“Eva’s speech laid out a private program by which she enlisted volunteers from the community to provide an alternative pathway for juveniles who had run afoul of the law. Eva had discovered that by interceding for kids early and putting them in a community context in which they could take responsibility for their conduct, see the error of their ways, and make amends to the society, those kids’ lives could be turned around without the scar and stigma of a criminal conviction,” Burbidge recalls. “As Eva spoke, I turned to Geralyn Dreyfous, an Academy Award-winning documentary filmmaker who happened to also be presenting at the meeting. I asked, ‘Isn’t this a film?’ Geralyn replied, ‘Yes, it is, and you need to make it.‘”

These words of encouragement, along with Eva’s speech, had a great impact on Burbidge and Suzanne, who decided to serve as executive producers of a youth restorative justice documentary about a program in King County, Washington. They worked with Dreyfous, New York producer Mikaela Beardsley, and San Francisco filmmaker Eric Metzgar—along with restorative justice luminaries in Seattle—to produce A Once and Future Peace.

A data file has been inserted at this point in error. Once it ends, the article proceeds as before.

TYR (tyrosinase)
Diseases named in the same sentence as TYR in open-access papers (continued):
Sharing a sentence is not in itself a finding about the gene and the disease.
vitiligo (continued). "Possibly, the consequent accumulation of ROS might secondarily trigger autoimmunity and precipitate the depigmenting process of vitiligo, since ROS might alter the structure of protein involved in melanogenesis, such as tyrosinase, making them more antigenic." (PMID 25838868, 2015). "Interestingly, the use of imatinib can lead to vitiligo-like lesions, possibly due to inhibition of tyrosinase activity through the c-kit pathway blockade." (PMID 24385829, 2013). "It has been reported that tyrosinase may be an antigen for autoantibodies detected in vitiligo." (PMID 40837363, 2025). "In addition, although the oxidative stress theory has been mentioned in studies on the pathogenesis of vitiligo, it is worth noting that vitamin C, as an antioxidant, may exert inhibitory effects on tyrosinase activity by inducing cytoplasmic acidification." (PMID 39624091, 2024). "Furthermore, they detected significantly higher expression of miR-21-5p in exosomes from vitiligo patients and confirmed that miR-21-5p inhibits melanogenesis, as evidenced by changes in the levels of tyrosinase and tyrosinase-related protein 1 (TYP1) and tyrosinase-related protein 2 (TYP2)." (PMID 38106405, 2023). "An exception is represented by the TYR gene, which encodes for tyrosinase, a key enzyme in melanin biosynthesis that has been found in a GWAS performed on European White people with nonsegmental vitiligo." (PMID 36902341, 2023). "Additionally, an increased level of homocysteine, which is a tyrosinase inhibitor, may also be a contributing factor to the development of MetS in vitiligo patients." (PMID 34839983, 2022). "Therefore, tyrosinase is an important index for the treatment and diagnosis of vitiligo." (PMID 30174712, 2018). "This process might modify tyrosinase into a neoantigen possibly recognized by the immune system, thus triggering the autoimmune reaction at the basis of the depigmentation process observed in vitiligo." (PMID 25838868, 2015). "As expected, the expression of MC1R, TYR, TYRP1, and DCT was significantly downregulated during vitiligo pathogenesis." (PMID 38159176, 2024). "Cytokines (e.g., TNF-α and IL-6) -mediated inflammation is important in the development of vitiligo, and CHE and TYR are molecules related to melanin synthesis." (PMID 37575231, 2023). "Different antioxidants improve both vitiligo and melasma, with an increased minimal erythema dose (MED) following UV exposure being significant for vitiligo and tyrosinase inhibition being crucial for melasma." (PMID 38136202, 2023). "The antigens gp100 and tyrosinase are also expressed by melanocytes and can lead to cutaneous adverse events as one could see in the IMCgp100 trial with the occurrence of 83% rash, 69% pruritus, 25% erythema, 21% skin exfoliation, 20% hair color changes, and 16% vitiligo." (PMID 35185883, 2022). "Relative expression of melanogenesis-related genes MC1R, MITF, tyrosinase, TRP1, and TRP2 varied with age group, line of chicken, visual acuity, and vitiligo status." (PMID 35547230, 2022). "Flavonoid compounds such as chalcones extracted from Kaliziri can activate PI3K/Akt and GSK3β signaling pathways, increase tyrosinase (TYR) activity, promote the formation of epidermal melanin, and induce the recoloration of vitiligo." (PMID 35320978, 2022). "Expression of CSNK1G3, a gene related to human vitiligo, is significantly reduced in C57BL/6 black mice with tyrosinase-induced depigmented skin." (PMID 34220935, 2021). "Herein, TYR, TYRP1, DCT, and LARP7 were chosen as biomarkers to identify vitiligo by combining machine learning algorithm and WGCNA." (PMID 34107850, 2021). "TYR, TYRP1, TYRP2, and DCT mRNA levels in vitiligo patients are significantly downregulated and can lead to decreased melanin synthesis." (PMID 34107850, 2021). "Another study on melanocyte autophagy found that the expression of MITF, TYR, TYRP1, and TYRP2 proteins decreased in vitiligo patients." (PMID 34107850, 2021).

“The film premiered in Toronto at the Hot Docs Film Festival and in New York at the Human Rights Watch Film Festival, winning ‘Best Documentary’ at the Global Non-Violent International Film Festival and ‘Spotlight on Inspiration Documentary Award’ at the St. Louis International Film Festival,” Burbidge says. “We have licensed portions of the film in the U.S. for use by the National Center on Restorative Justice. To our great joy, we have seen the film inspire a number of programs, including in Ventura County, California, and now in Salt Lake County. We will start a youth restorative justice program this year with Sim Gill, the Salt Lake County district attorney. Suzanne and I have become devoted to the cause and hope it will be one of the most significant contributions we make to our community and our society at large.”

Growing a supportive family and law practice

Though Burbidge has many career highlights he says were humbling—being inducted into the American College of Trial Lawyers, the American Board of Trial Advocates, the International Society of Barristers, and the International Academy of Trial Lawyers—he also makes time for his large family and currently practices with son Beau at Burbidge Mitchell.